Speaker Pro Tempore Rep. Patrick McHenry (R-N.C.) speaks with Rep. Jim Jordan ahead as House members gather to vote for the next speaker at the U.S. Capitol on Wednesday October 18, 2023 in Washington, DC. U.S. Rep. Jim Jordan (R-Ohio) failed to reac
Elevating McHenry to an expanded speaker's role would not be as politically simple as it might seem. The hard-right Republican lawmakers including some who ousted McCarthy, don’t like the idea.
"Asinine," said Rep. Chip Roy, R-Texas, a leader of far-right House Freedom Caucus.
While Democrats have suggested the arrangement, Republicans are loathe to partner with the Democrats in a bipartisan way. And it's highly unlikely Republicans could vote to give McHenry more powers on their own, even though they have majority control of the House.
"It’s a bad precedent and I don’t support it," said Rep. Scott Perry, R-Pa., the Freedom Caucus chairman.
McHenry himself has brushed off attempts to take the job more permanently after he was appointed to the role after the unprecedented ouster of Kevin McCarthy more than two weeks ago.
"I did not ask for additional powers," said McHenry of North Carolina, a Republican who is well-liked by his colleagues and viewed as a highly competent legislator. "My duty is to get the next speaker elected. That’s my focus."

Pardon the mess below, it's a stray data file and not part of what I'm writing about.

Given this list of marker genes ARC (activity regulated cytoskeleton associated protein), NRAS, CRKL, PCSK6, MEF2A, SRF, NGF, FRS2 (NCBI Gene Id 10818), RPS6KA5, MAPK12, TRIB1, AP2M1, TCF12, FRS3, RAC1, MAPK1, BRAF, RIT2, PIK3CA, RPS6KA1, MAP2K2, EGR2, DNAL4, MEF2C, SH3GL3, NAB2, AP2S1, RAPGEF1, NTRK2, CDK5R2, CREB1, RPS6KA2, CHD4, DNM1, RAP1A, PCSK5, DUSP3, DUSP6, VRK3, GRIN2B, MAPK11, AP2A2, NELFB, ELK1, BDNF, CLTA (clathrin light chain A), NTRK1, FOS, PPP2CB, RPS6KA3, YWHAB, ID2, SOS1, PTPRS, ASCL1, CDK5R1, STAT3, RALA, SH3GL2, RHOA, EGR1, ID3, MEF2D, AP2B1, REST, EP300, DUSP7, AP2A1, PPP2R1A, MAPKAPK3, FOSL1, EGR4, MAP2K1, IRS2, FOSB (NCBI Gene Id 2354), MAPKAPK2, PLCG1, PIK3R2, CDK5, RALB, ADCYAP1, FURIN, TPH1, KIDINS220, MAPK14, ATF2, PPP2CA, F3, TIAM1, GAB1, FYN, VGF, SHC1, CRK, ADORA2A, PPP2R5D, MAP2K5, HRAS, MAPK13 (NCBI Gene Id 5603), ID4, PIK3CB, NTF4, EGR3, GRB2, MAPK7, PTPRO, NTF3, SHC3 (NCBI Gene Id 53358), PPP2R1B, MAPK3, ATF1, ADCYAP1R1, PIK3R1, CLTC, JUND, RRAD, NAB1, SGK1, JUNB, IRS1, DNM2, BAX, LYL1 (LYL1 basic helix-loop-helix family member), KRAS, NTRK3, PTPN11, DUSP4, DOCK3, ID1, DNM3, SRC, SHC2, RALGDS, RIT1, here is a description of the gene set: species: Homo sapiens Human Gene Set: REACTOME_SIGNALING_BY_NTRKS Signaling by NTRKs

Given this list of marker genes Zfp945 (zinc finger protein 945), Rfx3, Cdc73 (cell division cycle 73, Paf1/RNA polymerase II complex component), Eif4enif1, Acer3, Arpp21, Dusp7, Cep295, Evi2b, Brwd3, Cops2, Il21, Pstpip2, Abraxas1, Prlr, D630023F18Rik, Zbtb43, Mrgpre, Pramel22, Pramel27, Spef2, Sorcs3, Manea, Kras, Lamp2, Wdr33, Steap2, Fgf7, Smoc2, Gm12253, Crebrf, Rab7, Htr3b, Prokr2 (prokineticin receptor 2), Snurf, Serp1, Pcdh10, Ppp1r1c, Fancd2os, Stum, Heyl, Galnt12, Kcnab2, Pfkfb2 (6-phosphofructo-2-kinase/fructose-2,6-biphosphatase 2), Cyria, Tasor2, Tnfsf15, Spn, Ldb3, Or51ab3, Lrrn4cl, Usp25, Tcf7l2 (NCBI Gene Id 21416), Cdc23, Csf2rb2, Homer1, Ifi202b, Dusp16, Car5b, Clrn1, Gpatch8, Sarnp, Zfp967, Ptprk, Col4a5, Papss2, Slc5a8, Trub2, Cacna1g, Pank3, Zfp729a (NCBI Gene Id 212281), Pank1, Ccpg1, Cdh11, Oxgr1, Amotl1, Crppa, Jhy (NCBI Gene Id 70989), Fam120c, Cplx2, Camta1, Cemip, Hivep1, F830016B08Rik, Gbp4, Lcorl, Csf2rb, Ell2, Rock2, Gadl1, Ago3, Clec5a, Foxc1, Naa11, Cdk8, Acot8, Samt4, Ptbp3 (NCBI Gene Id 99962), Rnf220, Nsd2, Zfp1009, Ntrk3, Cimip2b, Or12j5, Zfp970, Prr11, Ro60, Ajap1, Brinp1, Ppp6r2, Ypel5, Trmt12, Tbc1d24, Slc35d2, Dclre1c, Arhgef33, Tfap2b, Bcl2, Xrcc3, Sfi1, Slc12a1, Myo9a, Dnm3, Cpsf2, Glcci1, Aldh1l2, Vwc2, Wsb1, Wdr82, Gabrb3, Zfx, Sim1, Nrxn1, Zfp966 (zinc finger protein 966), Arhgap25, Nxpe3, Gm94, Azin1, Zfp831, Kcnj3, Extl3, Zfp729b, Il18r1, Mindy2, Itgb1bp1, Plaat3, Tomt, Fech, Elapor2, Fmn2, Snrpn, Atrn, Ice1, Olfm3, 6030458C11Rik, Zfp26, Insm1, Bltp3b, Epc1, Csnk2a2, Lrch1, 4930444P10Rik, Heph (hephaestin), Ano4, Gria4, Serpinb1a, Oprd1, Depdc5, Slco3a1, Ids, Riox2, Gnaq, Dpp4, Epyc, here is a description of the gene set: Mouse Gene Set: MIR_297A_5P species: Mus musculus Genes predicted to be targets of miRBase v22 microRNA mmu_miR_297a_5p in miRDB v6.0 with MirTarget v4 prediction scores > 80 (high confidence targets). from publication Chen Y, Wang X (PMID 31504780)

A McCarthy ally Rep. David Valadao, R-Calif., said there was a show of hands at the private meeting asking members whether they would support the pro-tempore effort but it was just "a small number that raised their hands."
"I just don’t know if the numbers are there," he said.
Next steps were highly uncertain as angry, frustrated Republicans looked at other options. Some predict the House could stay essentially shuttered, as it has been almost all month, until the mid-November deadline for Congress to approve funding or risk a federal government shutdown.
"I think clearly Nov. 17 is a real date," said Rep. Kevin Hern, R-Okla., who leads a large conservative caucus, referring to the next deadline
What was clear was that Jordan's path to become House speaker was almost certainly lost.
On Wednesday, Jordan, a founding member of the hard-right House Freedom Caucus failed in a crucial second ballot, opposed by 22 Republicans, two more than he lost in first-round voting the day before.
Many view the Ohio congressman as too extreme for a central seat of U.S. power and resented the harassing hardball tactics from Jordan's allies for their votes. Several lawmakers said they had received death threats.